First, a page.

Islamic State claims Baghdad car bombing that killed at least 45
Sabah Arar (AFP)
A massive car bomb ripped through a used car market in southern Baghdad Thursday, killing at least 45 people in the deadliest such attack this year, security officials said.
The Amaq propaganda agency linked to the Islamic State group (IS), which has claimed nearly all such attacks recently, reported the blast and described it as targeting "a gathering of Shiites".
The explosion sent a thick plume of dark grey smoke billowing into the sky above Bayaa neighbourhood and caused extensive destruction.
An AFP reporter at the scene saw dozens of charred vehicles and pools of blood on the ground.
"A terrorist car bomb attack struck near car dealerships in Bayaa and resulted in the deaths of 45 people," a spokesman for the Baghdad Operations Command said in a statement.
An interior ministry official gave the same figure and said at least 60 people were also wounded.
He said the emergency services were struggling to cope with the scope of the attack, which ripped through the busy car market at around 4:15 pm (1315 GMT), and warned that the death toll may rise.
Security officials could be seen inspecting the site before the sun went down, while some distressed civilians searched for relatives and others took pictures with their mobile phones of the large crater caused by the blast.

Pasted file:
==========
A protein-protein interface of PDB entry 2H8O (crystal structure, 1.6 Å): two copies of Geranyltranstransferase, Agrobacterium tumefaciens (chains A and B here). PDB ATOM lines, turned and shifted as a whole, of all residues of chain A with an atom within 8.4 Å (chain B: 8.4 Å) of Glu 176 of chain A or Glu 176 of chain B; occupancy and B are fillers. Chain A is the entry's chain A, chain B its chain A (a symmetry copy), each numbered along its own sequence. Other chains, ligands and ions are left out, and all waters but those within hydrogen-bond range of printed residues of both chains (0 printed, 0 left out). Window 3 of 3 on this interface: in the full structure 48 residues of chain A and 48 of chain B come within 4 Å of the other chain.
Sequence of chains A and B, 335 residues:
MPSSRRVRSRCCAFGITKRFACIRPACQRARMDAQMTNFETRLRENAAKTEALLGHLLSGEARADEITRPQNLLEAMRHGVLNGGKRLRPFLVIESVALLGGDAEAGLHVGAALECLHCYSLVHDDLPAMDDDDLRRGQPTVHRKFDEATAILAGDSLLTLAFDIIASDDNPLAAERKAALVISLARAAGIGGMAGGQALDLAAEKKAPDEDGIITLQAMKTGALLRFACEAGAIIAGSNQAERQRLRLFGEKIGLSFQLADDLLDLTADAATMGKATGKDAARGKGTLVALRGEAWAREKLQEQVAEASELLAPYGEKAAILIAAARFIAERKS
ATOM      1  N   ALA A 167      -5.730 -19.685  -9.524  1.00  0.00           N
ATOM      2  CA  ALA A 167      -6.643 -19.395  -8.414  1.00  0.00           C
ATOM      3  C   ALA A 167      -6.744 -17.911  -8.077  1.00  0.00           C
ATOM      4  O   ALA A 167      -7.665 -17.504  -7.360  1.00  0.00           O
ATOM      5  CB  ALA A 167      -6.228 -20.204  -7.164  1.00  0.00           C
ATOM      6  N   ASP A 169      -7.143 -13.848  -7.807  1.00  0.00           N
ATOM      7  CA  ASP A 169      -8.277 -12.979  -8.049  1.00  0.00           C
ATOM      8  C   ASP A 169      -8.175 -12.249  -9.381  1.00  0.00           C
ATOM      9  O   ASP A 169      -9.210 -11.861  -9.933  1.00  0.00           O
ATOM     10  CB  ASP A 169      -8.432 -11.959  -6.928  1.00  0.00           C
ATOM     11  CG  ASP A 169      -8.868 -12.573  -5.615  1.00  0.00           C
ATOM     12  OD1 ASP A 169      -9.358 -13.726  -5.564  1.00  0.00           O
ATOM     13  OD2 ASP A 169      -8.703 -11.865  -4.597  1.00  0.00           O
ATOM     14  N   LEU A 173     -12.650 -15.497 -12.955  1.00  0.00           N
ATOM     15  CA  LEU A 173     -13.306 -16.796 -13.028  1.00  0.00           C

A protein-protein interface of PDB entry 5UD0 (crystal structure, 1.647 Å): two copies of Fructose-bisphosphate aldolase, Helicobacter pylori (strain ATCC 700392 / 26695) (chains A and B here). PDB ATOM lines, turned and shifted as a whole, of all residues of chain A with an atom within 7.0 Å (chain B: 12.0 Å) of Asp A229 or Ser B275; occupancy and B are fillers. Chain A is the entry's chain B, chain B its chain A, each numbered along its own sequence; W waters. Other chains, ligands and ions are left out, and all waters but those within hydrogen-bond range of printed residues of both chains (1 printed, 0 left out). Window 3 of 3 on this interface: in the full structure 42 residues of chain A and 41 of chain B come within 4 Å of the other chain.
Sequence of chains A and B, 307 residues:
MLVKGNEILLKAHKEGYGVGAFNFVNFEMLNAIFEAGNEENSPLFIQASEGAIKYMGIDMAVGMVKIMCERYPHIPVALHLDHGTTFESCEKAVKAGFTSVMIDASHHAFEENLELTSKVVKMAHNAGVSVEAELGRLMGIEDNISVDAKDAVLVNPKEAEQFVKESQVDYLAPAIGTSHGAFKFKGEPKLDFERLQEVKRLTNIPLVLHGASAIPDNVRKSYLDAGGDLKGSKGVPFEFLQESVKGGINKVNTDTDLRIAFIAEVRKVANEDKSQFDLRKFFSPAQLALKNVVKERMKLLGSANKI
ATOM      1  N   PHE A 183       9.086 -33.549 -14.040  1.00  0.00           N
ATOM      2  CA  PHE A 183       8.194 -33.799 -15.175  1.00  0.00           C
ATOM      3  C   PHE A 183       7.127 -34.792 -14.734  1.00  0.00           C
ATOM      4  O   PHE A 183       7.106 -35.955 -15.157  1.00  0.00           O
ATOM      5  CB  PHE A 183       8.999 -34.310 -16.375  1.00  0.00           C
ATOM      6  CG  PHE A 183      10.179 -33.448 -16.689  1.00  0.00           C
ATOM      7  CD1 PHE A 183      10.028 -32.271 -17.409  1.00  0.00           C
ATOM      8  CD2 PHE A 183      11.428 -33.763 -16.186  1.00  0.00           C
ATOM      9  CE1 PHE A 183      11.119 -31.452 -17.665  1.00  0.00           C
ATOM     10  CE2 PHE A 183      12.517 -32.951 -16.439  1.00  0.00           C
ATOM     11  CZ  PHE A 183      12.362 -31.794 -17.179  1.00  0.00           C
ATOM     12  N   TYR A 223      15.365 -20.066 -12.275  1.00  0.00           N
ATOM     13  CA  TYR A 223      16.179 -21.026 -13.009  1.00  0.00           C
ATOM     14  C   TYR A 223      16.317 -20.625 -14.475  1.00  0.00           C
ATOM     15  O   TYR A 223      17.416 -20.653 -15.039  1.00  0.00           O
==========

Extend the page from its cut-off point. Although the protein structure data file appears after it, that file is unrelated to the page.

The explosion occurred in the same neighbourhood where a car bomb blast killed at least four people on Tuesday.
At least 11 people were also killed in a suicide car bomb attack claimed by IS Wednesday on the edge of Sadr City, a northern neighborhood of the Iraqi capital that has been repeatedly targeted.
Baghdad was rocked by a wave of deadly suicide bombings during the first days of 2017 but relatively few explosions had been reported since then until this week.
More than 30 people were killed in a suicide car bomb attack on a busy square in Sadr City on January 2.
Thursday's blast was the deadliest to hit Baghdad since a huge truck bomb attack claimed by IS set two shopping arcades in the Karrada district on fire and killed more than 320 people in July last year.
IS jihadists are currently defending the west bank of the northern city of Mosul, their last major urban stronghold in Iraq, against a huge offensive by the security forces.
Four months into the broad military operation, Iraq's largest in years, elite forces have retaken the eastern side of the city and are preparing for an assault on the part of Mosul that lies west of the Tigris River.
The jihadists have carried out diversionary attacks, such as raids in other towns and cities as well as bombings in Baghdad and elsewhere, in an apparent bid to stretch federal security forces and capture headlines.
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